Boyce battles back with ton for Leics
Leicestershire 318 for 9 (Boyce 106*) v Yorkshire
There has always been a tinge of Greek drama about Yorkshire cricket: mighty challenges, great achievements and one or two flawed heroes have been the stuff of the county's history for a century and more. Relegation last September, although no sort of tragedy, was still a grievous blow, prompting recriminations and revenge.
Wednesday's victory over Worcestershire in the quarter-final of the Friends Life t20 occasioned much joy, but one suspects that it will not satisfy the diehards in the broad acres: for all that an appearance at Cardiff may bring glitz and the promise of wealth, one feels that nothing less than promotion back to Division One will begin to expiate the stain on the house of Hutton and Sutcliffe.
So it might be thought that a visit to Grace Road was just what the motivational coach ordered for Andrew Gale's boys. After all, Leicestershire are at the bottom of Division Two and have won only one four-day game this season, and that was against Glamorgan back in freezing April. A win here would eat into Derbyshire's 25-point lead at the top of the table and encourage Yorkshire supporters that their team will break free from the pack in the final seven weeks of the season.
But Matt Boyce's century proved just how tough things might be for Gale's men over the next month or so. Boyce, who had already scored one championship hundred against Yorkshire this season, made a patient 106 not out off 224 balls to restore his side's fortunes after the loss of early wickets. His 13 boundaries were underpinned by a solid defence and a steely temperament. Yorkshire were probably still the happier by the close, for this is a flat, easy-paced wicket; all the same, they had been made to fight in a way they might not have anticipated at lunch.
For at the first interval things were going rather well for the visitors. Despite losing the toss on a wicket where a score of 350 would be considered barely par for a flat course, Gale's bowlers had claimed four wickets, two of them taken by the excellent Steve Patterson, whose opening eight-over spell accounted for Greg Smith and Ned Eckersley, lbw victims both, as they played across the line.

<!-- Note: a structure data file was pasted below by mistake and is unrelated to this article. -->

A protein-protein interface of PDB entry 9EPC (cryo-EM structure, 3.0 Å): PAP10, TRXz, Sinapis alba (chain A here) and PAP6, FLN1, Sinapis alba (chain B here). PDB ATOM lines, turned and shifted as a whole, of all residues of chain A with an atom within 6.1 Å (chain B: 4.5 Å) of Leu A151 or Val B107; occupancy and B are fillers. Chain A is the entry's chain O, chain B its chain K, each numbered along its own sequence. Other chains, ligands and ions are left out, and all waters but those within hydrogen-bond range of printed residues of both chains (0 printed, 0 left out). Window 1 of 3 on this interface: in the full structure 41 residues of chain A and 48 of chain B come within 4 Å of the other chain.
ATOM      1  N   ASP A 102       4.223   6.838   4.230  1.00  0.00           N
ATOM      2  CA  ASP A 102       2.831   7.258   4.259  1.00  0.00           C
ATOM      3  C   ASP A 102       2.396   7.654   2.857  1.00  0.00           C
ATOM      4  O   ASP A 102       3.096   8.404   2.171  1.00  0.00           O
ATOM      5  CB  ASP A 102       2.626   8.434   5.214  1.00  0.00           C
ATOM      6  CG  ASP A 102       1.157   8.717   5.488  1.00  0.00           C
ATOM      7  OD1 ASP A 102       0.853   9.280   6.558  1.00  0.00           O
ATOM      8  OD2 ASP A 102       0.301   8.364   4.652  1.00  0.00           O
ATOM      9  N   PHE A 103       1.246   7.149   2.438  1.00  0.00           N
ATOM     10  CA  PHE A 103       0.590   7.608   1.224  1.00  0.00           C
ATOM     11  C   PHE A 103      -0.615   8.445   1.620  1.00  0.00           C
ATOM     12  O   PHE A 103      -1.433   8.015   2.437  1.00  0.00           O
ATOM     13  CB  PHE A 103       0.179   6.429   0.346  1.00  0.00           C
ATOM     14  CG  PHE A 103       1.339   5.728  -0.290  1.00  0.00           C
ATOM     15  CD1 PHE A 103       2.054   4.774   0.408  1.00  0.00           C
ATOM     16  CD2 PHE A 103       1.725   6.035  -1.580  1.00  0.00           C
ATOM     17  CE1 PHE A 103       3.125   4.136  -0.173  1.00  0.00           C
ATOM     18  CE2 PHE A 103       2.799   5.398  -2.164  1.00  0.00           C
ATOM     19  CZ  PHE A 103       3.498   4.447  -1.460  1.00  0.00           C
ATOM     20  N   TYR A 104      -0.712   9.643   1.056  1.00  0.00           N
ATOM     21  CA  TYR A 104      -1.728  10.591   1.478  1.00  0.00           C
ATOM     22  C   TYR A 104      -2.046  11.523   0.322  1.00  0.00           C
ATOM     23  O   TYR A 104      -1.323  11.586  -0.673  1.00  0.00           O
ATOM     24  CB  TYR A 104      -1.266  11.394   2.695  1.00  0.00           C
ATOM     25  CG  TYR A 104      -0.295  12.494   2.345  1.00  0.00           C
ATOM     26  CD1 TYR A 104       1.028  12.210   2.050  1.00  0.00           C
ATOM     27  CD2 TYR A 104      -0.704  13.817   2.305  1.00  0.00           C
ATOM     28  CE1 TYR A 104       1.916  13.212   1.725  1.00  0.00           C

The key wicket was comfortably the most bizarre, Ramnaresh Sarwan being bowled by a full length ball from Steve Harmison, whose initial five-over spell cost 28 runs, 13 of them in wides and no-balls. Sarwan, one might assume, was startled by a straight one. At times, Harmison's struggle was painful to watch and his final figures of 2 for 69 give no proper indication of his vain battle to find anything like a decent line. Occasionally it seemed that the umpires were a tad generous to him. All the same, the departure of Sarwan left Leicestershire on 59 for 3, and when Michael Thornely followed a wide one from Moin Ashraf on the stroke of lunch and was caught by Bairstow for a hitherto patient 31, the home side were in some trouble.
On the evidence of the afternoon session, however, Leicestershire will be nobody's easy pickings. Their resistance was led by Boyce and Shiv Thakor, who added 68 for the fifth wicket in 23 overs. Boyce is an established county cricketer who has fought a number of rearguards, but Thakor was making his first championship appearance of the season and the third of his brief career. So it was impressive to see the technical excellence displayed by the 18-year-old, his calmness at the crease, his precision of execution and placement. Thakor's first mistake was his last, a drive off Ashraf going straight to Gale to short extra cover. Nonetheless, his 76-ball 35 had put down something of a marker.
Boyce, though, ploughed on in determined fashion. Dropped on 26 when Adam Lyth spilled a regulation slip catch, he reached his fifty with a steer through the slips off Anthony McGrath. He was also dropped by Jonny Bairstow on 94 off Patterson, who finished with 3 for 54 and was the pick of the Yorkshire attack. Along the way, Boyce was helped by Wayne White in a stand of 60 for the sixth wicket and by Claude Henderson in an eighth-wicket partnership of 50. His shot to bring up his hundred, a rifle of a straight drive off Harmison brought together two men whose late July days could hardly have been more contrasting.